David Cameron

 

Martin Wolf

(AP)

The future of the UK in the EU is, of course, already a subject of fierce debate. Everybody can see that the chances of a British departure have increased. The question is by how much.

I was interested to discover from a private conversation with a very senior continental official that his worry is that the rest of the EU really does not need this diversion of attention from its immediate concern, which is the reform of the eurozone.

He referred to two specific risks.

First, he is worried that the very fact that the UK may be on the way out will shake confidence in the future of the eurozone. As he noted, people in Asia or the Americas do not understand the details. They will just regard this British decision as calling into question the vitality of the European project, partly, no doubt, because the UK has deep relations with these parts of the world. 

By Jasmine Whitbread, chief executive of Save the Children

David Cameron’s speech yesterday was a source of much speculation, interpretation and voicing of opinions here at Davos, even though delivered in London. This is hardly surprising when so much hangs in the balance, not just for the future of the UK but for Europe too.

A lot is also at stake in the UK prime minister’s next speech, starting soon here. Some 2.3 million children’s lives each year, 20 percent of earning power and up to 3 percent of countries’ GDPs. This is the impact of global malnutrition on today’s children and tomorrow’s workforce.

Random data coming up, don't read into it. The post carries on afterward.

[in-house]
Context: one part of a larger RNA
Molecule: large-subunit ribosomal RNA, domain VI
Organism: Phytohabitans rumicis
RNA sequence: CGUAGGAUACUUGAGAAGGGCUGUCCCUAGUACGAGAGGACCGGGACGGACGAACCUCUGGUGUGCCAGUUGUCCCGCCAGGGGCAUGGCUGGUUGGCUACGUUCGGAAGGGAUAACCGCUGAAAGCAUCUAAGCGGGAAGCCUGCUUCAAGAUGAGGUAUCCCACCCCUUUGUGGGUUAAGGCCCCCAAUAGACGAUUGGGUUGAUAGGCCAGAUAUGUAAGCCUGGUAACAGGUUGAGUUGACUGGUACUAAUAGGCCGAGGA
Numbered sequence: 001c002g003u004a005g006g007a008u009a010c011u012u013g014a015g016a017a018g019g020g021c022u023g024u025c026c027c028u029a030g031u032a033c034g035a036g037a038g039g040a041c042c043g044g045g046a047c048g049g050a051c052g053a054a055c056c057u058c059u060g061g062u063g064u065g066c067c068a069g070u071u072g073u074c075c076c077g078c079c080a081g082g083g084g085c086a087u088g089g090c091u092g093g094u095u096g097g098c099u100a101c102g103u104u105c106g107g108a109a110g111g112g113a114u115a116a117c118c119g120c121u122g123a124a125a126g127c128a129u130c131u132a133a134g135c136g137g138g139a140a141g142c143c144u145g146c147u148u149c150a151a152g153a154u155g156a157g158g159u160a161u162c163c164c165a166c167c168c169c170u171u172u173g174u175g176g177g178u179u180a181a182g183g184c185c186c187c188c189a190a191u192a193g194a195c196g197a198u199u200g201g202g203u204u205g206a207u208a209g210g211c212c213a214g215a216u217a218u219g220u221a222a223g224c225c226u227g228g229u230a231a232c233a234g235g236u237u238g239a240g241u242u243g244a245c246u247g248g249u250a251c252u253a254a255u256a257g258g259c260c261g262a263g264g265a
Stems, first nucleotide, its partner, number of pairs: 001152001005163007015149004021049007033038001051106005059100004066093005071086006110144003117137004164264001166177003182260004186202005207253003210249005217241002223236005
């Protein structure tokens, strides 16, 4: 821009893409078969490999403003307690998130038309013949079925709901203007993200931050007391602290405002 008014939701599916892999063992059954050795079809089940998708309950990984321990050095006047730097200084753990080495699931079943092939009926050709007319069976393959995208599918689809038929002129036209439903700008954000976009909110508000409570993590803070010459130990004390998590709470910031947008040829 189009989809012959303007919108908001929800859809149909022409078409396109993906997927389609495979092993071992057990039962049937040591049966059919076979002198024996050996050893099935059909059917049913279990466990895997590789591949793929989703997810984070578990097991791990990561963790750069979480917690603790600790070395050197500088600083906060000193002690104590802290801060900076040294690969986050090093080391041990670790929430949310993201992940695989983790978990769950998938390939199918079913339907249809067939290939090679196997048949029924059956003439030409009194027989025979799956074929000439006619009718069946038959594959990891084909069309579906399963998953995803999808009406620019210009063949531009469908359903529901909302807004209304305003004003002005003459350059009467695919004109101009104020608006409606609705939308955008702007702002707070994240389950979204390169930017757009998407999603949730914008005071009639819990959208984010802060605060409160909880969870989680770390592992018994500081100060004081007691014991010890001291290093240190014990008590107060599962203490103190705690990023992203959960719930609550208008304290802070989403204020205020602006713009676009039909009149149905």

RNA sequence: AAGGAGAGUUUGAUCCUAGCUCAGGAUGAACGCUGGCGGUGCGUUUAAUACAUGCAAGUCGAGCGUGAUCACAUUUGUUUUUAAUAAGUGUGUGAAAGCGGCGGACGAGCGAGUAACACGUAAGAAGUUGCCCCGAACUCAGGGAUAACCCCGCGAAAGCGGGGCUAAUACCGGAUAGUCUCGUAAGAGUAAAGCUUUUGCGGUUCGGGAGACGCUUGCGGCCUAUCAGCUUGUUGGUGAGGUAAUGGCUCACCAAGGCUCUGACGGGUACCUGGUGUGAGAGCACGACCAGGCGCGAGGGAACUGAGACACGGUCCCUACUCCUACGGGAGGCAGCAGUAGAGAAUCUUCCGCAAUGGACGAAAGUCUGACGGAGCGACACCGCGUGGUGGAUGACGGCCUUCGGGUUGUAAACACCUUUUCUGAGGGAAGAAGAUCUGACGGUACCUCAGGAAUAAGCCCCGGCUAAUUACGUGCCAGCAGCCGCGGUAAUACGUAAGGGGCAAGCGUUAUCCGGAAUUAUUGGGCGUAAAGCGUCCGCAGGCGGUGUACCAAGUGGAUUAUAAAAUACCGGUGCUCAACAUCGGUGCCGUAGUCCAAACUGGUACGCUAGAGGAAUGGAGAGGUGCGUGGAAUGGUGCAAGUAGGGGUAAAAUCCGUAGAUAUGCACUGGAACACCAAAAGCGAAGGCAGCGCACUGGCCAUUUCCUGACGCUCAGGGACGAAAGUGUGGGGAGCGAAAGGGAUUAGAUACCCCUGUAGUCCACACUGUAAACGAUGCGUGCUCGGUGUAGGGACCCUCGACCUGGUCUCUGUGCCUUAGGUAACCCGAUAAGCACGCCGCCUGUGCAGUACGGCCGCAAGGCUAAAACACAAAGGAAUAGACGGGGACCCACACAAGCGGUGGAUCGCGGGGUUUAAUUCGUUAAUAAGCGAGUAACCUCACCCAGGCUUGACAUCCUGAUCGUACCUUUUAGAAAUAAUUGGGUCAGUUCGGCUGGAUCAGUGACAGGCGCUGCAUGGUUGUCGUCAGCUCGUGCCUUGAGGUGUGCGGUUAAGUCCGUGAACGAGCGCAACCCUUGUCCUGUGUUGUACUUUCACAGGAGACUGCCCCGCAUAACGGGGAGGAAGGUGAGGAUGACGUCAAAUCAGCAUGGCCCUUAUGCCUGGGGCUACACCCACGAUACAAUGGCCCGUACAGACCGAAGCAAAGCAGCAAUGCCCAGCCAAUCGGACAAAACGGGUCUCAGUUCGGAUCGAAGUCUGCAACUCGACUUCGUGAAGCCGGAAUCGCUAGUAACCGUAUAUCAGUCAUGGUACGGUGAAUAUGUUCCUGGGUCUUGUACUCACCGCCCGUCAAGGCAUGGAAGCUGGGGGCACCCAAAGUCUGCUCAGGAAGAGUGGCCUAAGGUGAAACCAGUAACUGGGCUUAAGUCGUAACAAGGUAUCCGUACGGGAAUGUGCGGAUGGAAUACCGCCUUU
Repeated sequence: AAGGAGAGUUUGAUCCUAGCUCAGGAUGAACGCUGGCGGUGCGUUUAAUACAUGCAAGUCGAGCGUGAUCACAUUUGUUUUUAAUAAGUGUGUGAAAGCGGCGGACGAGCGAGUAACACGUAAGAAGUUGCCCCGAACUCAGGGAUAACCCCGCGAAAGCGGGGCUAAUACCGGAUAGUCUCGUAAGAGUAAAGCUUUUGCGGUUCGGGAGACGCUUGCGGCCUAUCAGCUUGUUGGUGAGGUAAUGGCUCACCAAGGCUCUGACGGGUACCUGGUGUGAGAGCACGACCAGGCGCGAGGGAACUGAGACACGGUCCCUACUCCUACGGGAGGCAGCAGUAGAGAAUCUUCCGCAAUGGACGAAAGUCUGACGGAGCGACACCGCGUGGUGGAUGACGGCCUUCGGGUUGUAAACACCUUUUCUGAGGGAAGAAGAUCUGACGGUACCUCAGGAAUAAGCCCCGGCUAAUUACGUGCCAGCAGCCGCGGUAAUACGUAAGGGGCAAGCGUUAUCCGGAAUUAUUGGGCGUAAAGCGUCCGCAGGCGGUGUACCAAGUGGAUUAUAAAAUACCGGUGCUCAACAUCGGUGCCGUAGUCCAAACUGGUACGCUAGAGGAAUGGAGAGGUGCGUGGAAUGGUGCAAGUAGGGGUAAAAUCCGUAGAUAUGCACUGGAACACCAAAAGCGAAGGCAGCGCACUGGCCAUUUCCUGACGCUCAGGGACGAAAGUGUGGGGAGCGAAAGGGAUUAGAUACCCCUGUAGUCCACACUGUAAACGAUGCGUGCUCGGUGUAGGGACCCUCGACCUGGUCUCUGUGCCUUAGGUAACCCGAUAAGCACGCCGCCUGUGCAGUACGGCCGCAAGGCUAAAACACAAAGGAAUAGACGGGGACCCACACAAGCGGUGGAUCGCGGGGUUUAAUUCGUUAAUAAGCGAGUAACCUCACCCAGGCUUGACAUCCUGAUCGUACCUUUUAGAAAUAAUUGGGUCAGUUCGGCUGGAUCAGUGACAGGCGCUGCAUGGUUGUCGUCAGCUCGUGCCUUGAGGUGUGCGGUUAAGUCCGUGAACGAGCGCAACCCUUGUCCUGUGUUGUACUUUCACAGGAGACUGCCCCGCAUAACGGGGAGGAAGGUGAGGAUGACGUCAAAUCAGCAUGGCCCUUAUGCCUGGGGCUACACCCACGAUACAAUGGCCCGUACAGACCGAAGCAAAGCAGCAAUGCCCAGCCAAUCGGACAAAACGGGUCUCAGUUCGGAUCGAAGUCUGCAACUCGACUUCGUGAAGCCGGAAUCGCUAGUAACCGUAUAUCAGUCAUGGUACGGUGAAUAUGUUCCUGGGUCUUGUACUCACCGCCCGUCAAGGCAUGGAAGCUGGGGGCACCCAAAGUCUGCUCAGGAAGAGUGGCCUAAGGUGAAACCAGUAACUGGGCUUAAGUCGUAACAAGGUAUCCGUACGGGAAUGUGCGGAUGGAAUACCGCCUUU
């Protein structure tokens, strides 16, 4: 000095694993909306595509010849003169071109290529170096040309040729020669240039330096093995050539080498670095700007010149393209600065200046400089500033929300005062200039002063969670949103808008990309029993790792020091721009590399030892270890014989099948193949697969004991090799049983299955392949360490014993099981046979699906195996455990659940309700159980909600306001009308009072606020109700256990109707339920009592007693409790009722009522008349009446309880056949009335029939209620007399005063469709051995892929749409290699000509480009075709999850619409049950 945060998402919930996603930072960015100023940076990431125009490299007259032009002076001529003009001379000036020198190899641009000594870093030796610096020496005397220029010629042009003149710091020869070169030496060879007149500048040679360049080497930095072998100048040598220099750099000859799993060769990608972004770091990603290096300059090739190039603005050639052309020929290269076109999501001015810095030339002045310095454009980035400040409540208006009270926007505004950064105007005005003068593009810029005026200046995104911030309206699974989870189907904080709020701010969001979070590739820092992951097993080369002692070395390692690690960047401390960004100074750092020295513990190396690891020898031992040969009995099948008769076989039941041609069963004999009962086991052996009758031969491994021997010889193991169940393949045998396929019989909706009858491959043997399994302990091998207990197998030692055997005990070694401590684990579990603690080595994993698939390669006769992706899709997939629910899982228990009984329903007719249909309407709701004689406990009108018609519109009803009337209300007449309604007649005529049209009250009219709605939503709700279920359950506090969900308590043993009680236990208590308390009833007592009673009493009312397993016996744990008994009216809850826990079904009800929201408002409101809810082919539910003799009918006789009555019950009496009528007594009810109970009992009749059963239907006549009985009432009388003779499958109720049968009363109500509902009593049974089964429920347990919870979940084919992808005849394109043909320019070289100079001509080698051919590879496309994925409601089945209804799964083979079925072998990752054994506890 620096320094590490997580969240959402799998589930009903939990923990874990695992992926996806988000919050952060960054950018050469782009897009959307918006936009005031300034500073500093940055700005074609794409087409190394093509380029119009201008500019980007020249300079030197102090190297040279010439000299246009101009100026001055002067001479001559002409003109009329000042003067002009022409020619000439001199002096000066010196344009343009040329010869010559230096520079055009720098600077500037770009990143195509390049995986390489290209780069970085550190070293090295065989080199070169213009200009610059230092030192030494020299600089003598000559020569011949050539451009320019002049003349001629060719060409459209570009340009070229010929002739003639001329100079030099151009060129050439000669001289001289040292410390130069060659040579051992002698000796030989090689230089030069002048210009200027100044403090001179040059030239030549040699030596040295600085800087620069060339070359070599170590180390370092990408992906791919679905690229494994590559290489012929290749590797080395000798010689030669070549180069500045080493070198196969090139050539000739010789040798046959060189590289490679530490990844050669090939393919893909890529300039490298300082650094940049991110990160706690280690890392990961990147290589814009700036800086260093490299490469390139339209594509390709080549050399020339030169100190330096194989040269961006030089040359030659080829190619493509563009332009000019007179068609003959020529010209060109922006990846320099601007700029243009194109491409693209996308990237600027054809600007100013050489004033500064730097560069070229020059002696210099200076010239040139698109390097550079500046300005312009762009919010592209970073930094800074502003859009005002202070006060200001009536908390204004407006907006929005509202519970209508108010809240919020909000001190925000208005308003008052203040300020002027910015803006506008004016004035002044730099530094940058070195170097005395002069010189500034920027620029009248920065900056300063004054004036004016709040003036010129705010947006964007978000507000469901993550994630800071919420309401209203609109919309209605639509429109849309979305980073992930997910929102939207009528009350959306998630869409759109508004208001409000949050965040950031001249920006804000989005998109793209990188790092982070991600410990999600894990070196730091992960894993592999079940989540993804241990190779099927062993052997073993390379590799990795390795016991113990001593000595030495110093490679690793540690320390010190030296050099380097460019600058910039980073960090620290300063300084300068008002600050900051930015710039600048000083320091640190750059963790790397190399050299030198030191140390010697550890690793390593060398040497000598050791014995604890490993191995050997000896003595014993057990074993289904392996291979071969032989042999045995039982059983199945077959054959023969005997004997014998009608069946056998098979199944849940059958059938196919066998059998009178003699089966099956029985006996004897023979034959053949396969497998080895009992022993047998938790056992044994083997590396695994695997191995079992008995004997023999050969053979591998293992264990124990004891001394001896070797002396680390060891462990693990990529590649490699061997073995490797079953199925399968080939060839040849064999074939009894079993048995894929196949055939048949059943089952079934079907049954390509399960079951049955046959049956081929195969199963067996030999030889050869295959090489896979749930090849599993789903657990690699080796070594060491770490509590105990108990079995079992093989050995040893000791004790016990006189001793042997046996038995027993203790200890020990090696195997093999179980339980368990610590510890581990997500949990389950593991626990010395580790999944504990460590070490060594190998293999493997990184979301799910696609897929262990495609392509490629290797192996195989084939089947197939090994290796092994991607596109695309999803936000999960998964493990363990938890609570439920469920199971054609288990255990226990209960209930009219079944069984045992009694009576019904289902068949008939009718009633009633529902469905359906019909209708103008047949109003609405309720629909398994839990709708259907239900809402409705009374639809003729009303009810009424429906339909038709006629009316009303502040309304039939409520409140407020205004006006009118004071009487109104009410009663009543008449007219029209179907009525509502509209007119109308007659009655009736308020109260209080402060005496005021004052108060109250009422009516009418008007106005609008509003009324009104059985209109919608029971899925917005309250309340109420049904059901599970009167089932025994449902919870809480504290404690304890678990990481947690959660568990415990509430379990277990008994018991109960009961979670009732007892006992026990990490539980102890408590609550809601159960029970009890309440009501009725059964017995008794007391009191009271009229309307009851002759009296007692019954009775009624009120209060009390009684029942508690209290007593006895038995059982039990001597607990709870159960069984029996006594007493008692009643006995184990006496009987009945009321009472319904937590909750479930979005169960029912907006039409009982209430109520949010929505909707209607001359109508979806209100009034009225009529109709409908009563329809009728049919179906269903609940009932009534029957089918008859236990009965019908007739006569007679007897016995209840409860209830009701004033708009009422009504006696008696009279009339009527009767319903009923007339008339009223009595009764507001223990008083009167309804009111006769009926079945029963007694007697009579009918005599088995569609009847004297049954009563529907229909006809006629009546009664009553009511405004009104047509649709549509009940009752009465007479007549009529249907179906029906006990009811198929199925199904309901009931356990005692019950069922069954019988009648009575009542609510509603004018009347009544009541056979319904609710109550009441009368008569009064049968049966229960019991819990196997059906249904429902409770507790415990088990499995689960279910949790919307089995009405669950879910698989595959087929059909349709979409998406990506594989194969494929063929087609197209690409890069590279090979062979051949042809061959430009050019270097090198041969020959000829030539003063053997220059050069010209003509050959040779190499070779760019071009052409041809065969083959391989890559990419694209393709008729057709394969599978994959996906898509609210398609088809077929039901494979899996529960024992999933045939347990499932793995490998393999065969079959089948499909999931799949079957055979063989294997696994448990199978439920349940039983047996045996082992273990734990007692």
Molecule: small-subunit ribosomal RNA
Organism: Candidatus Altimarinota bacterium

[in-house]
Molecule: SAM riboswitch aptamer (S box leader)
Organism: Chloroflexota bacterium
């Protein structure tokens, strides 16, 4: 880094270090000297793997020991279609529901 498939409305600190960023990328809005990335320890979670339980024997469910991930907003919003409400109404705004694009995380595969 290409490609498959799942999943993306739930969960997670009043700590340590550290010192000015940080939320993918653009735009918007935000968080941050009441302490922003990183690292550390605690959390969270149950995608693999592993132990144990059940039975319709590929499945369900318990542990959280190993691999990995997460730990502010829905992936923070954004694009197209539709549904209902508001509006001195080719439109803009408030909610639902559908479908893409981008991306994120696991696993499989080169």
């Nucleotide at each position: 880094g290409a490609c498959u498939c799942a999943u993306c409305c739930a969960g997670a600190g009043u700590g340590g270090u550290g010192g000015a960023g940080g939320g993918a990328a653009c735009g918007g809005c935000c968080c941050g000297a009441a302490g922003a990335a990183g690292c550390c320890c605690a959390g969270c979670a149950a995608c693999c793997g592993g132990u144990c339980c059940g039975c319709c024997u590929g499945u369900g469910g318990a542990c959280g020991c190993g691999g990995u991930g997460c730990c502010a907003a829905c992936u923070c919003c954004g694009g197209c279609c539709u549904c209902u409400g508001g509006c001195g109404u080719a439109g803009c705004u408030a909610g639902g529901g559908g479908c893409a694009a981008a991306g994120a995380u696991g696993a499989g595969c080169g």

During the height of Olympic fever last year, Cameron hosted a Hunger Summit where global leaders pledged to reduce the number of children left stunted by malnutrition by 25 million by the next Olympics in 2016. I’m hoping Cameron will keep the momentum going by announcing today a follow-up meeting in advance of the G8. This hidden issue needs the attention of the G8 and G20. 

Gideon Rachman

The story of David Cameron’s much-delayed speech on Europe mixes farce with tragedy. The fact that the Algerian terrorist attack has once again delayed the prime minister’s landmark address, must make Cameron wonder whether the whole enterprise is cursed.

The great Europe speech was initially meant to be given before Xmas. It was put off, amidst reports that there were still deep arguments about its contents. Cameron himself attempted to defuse the controversy with a risque joke – likening the extended wait for his speech to Tantric sex. It would be all the better for the long build-up, he assured his listeners. 

Here’s what we’ve been chatting about today:

James Blitz

James Blitz on why Vladimir Putin’s visit to London on Thursday is probably the most remarkable diplomatic moment of this Olympic fortnight.  

From ghost towns to rooftop farms, here are our picks for today:

Gideon Rachman

While it must be tempting for Cameron to score cheap points off the French government and to lecture the Germans, it is also distinctly ill-advised, argues Gideon Rachman 

REUTERS/Christian Hartmann

By Esther Bintliff and Claire Jones in London, with contributions from FT editors and writers in Davos. All times GMT.

18.49 That’s it for today’s live blog.

The eurozone crisis and income inequality remained the key issues on day 2.

What’s in store for delegates this evening?

For those that still have the stamina to tackle the big issues, there’s a panel on what will emerge as the new European identity in the 21stcentury, and another discussion with no fewer than eight Nobel laureates on the state of the world.

For those looking for a little light relief, Paulo Coelho talks on the art of storytelling.

Join us tomorrow from 07.30 for day 3 of Davos.

18.45 The FT’s banking editor Patrick Jenkins spoke to Jamie Dimon, the straight-talking chief executive of JPMorgan, this afternoon. Mr Dimon revealed that the US bank had considered pulling its operations in the eurozone’s more troubled member states. Here are a selection of the best quotes.